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Mort with Daughters
Valerie, Mort, and Jana

My Daughters Grown


I have returned numberless times
to that room where my daughters slept
when they were seven and two
and I heard the slender wings
of their breathing climb
and hover above their heads,
a slow flexing in that house
they haven’t lived in for twenty years.

It is a father’s journey undertaken
again and again to watch over and protect
in the night, while the wind
roars outside and the stars’
blue fires burn like sapphires
around that house of memory.


Grown now, both live lost and alone
in the small high rooms of tall buildings
in separate cities far away, and each night
I lumber toward those cities
but get no farther than that room
they slept in so long ago. Exhausted,
I loosen the straps of my knapsack
and set it down like another body
at their bedsides, watching them
as they were when I wished
what a father does for his daughters,
a jumble of longings I could never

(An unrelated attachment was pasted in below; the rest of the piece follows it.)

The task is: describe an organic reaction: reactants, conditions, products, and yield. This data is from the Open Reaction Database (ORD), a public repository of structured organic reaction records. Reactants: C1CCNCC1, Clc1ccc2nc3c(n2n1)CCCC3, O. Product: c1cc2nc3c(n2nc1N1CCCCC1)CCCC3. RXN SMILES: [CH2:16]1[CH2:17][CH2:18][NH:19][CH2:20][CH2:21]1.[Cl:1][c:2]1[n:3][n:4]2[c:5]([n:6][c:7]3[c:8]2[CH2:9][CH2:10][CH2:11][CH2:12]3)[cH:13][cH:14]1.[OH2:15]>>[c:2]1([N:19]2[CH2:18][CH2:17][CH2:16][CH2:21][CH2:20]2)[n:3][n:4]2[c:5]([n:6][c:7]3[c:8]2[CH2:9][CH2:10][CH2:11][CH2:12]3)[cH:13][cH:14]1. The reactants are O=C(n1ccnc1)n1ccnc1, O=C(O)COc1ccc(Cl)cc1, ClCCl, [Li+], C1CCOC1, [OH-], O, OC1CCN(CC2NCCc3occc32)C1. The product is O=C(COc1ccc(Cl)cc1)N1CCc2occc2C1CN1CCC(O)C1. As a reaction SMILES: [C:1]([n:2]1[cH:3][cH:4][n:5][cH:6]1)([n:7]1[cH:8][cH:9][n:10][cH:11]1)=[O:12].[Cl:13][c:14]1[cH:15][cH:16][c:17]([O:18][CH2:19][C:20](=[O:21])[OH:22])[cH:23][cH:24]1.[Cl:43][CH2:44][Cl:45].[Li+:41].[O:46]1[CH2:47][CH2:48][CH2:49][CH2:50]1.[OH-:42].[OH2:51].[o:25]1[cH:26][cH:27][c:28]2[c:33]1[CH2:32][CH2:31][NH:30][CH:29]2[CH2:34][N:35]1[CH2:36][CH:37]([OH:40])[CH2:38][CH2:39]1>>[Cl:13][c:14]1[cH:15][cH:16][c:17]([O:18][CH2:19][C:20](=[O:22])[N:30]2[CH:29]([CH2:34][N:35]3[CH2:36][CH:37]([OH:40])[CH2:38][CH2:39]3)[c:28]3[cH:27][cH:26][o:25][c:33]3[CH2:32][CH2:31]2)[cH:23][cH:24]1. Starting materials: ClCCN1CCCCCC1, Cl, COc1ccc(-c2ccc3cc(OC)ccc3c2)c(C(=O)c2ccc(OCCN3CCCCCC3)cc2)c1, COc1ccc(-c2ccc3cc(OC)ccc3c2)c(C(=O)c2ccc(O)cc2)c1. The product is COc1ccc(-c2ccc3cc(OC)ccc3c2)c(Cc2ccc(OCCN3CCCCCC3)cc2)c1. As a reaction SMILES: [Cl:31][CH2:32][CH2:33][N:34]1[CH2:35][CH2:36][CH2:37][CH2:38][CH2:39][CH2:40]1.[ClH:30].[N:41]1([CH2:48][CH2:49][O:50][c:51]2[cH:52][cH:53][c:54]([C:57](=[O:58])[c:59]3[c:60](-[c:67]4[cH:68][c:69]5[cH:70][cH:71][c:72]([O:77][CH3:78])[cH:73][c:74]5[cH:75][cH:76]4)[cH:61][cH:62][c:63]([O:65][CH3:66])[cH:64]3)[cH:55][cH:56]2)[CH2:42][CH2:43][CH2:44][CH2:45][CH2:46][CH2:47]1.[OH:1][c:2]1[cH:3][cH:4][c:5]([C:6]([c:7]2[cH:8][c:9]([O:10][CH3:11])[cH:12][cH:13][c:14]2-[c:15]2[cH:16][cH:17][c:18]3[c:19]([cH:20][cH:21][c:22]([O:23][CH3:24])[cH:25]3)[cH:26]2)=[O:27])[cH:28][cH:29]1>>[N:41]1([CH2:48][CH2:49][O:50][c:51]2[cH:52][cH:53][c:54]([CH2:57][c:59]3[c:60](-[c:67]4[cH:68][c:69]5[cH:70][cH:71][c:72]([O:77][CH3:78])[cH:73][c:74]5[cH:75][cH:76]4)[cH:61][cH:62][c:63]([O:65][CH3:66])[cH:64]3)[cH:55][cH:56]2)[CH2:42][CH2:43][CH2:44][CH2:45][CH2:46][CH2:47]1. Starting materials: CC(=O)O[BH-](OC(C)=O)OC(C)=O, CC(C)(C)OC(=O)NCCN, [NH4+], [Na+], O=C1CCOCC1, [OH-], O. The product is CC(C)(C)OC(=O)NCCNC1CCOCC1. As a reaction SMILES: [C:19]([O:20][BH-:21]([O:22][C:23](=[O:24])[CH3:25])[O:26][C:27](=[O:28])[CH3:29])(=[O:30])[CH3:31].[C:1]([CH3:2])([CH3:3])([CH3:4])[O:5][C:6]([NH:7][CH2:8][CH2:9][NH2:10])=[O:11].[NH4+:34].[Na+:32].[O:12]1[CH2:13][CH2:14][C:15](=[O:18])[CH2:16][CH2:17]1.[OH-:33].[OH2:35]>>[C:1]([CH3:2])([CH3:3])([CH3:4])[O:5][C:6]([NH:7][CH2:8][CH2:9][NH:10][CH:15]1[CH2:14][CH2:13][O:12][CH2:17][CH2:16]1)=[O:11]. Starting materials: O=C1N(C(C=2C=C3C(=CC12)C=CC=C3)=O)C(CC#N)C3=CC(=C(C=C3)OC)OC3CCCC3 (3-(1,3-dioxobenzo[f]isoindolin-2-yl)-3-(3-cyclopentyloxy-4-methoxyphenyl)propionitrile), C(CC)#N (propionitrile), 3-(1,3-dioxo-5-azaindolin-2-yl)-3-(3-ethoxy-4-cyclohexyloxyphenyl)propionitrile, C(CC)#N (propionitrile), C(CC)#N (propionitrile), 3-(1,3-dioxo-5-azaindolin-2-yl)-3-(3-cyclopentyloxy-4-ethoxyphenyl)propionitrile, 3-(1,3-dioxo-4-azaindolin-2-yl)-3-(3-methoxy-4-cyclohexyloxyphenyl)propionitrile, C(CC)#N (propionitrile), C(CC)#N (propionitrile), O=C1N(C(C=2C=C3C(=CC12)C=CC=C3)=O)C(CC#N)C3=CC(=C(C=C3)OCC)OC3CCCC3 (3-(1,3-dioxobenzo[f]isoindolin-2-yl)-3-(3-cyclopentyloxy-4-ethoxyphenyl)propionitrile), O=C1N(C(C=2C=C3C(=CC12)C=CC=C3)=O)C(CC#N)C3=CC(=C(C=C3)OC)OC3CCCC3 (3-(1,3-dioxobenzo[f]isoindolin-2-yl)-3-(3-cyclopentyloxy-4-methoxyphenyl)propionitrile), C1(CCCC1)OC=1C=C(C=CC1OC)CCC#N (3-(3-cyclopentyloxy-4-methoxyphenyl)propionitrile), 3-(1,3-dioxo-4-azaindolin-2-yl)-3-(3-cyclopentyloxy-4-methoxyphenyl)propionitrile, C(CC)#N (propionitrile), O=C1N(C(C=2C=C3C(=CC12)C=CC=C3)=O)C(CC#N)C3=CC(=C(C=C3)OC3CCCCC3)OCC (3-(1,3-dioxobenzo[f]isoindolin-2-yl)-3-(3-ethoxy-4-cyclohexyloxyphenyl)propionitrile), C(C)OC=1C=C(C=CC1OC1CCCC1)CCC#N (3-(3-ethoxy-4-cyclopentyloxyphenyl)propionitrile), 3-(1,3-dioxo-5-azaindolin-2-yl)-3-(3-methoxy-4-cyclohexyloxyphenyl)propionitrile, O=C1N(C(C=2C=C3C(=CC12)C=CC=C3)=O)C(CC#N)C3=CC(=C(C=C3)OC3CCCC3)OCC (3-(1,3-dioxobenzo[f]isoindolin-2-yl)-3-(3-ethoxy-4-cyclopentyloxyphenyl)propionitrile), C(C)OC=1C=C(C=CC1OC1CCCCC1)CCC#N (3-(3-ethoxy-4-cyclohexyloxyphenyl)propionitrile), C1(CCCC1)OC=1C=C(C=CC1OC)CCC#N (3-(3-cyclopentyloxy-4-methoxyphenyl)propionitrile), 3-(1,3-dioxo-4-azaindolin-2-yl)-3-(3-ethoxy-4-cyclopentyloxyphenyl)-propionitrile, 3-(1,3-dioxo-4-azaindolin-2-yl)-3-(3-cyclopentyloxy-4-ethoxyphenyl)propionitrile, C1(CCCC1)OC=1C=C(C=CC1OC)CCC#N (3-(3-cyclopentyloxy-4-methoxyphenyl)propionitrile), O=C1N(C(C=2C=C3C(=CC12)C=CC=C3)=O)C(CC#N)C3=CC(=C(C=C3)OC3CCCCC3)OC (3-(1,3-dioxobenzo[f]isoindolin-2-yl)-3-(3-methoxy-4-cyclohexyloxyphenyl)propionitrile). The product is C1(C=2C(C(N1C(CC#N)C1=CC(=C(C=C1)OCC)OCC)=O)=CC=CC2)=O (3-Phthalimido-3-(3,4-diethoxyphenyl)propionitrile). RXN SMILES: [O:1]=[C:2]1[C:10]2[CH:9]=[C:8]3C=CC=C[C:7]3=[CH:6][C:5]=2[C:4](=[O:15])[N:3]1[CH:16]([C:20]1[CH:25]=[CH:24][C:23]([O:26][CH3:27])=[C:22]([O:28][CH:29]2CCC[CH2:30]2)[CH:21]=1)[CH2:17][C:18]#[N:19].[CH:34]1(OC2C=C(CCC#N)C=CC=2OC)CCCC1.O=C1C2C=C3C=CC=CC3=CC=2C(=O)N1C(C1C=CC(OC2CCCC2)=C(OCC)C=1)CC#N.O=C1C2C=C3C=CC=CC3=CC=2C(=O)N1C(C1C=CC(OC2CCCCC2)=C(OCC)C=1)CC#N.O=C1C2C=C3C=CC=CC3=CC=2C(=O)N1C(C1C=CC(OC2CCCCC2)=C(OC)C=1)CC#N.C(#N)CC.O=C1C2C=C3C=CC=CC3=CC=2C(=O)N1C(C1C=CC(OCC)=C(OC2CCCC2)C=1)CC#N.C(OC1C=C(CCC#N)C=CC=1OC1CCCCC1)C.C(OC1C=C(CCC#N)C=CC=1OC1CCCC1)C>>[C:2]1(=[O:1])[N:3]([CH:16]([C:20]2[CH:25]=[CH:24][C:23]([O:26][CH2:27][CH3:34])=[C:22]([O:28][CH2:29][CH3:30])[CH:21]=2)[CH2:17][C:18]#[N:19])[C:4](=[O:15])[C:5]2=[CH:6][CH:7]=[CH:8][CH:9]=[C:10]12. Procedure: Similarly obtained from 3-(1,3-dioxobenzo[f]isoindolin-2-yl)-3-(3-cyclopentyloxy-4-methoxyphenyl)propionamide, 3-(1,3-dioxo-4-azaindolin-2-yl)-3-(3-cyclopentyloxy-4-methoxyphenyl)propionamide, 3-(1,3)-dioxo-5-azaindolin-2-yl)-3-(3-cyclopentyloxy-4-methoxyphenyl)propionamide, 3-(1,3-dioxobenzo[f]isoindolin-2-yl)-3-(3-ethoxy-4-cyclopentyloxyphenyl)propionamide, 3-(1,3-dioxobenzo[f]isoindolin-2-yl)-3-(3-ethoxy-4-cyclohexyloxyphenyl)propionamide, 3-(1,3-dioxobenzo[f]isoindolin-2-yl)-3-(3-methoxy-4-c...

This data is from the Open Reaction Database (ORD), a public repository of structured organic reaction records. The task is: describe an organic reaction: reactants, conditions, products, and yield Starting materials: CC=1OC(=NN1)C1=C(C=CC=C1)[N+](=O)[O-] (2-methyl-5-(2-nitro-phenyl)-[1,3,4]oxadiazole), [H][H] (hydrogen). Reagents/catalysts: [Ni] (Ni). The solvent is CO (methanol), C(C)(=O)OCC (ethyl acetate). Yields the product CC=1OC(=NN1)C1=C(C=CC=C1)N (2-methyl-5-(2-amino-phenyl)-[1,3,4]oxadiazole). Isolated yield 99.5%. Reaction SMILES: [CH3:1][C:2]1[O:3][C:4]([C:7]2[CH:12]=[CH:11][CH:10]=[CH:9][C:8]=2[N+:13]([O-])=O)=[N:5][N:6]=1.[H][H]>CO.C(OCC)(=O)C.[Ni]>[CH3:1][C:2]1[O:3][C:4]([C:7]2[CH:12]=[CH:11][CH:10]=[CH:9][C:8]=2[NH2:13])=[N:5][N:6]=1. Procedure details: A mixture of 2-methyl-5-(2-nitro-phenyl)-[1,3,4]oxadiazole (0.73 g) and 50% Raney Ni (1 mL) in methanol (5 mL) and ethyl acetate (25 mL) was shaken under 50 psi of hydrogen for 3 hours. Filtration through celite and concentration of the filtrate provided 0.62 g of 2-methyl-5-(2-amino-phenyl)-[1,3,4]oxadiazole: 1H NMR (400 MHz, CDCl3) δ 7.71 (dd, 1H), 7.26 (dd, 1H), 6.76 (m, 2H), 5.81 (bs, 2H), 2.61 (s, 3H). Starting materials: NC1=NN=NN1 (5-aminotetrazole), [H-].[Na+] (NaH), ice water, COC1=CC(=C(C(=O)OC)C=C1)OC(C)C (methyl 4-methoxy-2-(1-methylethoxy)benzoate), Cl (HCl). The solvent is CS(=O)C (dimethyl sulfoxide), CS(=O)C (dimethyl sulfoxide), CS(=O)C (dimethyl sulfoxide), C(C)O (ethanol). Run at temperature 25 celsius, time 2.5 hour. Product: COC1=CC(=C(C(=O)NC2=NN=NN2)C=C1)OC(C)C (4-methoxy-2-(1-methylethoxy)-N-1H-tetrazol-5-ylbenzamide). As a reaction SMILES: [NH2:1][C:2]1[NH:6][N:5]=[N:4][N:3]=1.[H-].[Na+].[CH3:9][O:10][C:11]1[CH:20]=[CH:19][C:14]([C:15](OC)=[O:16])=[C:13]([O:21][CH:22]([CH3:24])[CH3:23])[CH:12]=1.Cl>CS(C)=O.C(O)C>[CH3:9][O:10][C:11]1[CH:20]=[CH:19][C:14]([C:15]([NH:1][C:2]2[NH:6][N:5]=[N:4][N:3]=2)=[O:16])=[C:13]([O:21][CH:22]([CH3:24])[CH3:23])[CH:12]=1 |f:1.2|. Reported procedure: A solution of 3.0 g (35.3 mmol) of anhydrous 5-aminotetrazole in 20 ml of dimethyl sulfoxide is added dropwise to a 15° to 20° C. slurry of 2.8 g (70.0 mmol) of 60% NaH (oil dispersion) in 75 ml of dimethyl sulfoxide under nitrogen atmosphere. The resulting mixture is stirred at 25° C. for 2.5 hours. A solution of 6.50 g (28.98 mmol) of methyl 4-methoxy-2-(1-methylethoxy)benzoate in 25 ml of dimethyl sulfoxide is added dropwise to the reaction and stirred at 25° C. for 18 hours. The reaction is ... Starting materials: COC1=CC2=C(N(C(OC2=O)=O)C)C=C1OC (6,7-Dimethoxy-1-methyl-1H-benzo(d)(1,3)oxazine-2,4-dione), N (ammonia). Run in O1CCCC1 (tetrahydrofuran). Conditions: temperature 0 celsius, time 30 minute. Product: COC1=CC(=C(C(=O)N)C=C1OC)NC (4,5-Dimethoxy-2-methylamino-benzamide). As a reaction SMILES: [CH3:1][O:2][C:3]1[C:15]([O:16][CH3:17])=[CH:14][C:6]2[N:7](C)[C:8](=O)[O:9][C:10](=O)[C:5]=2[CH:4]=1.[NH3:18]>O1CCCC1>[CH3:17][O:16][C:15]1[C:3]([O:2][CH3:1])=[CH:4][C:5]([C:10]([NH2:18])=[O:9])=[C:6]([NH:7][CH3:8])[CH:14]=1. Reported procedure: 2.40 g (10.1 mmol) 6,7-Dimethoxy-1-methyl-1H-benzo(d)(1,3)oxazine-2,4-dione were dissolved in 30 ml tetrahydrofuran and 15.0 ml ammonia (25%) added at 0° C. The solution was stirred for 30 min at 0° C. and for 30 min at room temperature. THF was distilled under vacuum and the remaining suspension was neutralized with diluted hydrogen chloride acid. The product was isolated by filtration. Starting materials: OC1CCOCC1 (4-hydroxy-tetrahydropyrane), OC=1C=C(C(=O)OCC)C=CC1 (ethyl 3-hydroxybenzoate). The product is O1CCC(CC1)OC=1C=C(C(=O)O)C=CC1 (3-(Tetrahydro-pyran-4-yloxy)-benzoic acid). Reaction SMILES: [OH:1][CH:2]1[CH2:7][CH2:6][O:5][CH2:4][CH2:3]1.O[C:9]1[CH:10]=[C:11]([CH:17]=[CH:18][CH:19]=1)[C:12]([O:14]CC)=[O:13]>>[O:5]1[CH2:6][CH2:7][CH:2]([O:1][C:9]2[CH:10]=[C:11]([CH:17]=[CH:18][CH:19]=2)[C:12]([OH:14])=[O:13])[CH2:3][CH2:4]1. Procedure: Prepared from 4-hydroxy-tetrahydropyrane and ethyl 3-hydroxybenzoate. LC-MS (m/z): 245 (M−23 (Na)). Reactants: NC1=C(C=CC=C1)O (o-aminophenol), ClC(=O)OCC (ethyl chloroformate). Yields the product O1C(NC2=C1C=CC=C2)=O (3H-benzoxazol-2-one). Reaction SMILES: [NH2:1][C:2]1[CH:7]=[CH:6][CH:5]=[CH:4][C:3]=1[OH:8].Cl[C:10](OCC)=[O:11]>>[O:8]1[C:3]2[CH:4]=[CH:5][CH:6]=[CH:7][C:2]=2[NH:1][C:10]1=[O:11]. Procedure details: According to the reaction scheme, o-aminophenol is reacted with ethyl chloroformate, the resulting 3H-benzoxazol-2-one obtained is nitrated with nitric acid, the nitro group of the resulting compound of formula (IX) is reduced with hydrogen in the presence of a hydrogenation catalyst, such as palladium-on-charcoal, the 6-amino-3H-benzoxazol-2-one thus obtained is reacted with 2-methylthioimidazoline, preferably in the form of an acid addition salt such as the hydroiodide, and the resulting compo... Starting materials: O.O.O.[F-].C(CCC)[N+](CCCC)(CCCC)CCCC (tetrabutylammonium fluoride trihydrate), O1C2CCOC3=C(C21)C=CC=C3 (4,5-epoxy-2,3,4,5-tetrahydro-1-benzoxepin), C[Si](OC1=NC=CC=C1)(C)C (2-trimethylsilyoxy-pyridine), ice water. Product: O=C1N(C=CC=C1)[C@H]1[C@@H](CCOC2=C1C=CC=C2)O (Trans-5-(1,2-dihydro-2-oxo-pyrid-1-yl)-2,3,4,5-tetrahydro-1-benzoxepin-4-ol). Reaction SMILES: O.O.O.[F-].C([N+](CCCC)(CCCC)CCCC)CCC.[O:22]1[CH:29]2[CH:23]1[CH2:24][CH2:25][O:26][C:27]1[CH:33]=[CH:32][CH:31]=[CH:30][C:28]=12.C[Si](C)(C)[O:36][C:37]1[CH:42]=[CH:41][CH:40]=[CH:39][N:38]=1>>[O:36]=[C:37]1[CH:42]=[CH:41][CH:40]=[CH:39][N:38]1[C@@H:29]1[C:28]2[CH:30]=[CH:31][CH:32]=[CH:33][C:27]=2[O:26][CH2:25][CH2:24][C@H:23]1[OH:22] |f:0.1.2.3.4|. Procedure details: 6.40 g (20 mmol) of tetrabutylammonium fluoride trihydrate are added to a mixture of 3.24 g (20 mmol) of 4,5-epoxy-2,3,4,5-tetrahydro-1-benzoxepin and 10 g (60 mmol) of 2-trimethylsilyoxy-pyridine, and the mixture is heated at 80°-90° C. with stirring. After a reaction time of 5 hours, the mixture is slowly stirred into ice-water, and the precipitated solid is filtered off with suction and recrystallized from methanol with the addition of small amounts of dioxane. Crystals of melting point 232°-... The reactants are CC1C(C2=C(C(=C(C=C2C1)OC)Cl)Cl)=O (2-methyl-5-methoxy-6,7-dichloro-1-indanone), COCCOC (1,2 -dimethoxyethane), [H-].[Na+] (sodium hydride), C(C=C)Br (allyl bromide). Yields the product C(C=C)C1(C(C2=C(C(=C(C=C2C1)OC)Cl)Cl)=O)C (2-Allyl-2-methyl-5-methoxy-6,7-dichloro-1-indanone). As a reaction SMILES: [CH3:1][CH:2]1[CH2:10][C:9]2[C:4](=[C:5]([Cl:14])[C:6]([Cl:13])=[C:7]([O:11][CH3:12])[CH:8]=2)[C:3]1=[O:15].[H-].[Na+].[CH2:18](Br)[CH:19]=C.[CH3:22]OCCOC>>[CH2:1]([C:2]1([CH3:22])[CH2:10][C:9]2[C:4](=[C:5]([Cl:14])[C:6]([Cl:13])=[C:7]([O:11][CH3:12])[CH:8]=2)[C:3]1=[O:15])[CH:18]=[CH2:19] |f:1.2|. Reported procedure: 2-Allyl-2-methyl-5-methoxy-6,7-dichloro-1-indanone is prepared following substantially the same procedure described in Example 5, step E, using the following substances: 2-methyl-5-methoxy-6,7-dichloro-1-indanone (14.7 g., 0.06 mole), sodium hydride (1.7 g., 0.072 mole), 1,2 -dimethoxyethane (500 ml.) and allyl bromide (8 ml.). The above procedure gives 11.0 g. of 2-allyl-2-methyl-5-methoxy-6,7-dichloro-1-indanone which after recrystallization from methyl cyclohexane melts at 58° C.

put into words and knew even then
were impossible.

                   So is it any wonder
that I cannot tell them by phone
what I wish for them, or at least
say something that will ease
the hurt and confusion in their words,
as sirens and horns and random shouts
enter the windows behind them
and wrestle with their voices over the wire?


My wife,
who has similar problems with her father,
says I always imagine my daughters
as little girls asleep in that ancient room,
and only when I portray them as women
will we be able to converse in a manner
that will satisfy us all. She’s right,
I’m sure, but she’s not a father.

Last night I visited that room again,
but it rolled and pitched, the house
no longer a house but a ship plunging
through the night, transporting
a cargo of children all in my care
to an unknown destination. I stood
on the deck, knowing there was
no wheelhouse behind me and no rudder,
and all I could do was pray for them all,
while, like a celestial liner,
the ship slid through the night,
its hull scraped and scared
by the hot sapphire of the stars.

from Shouting Down the Silence

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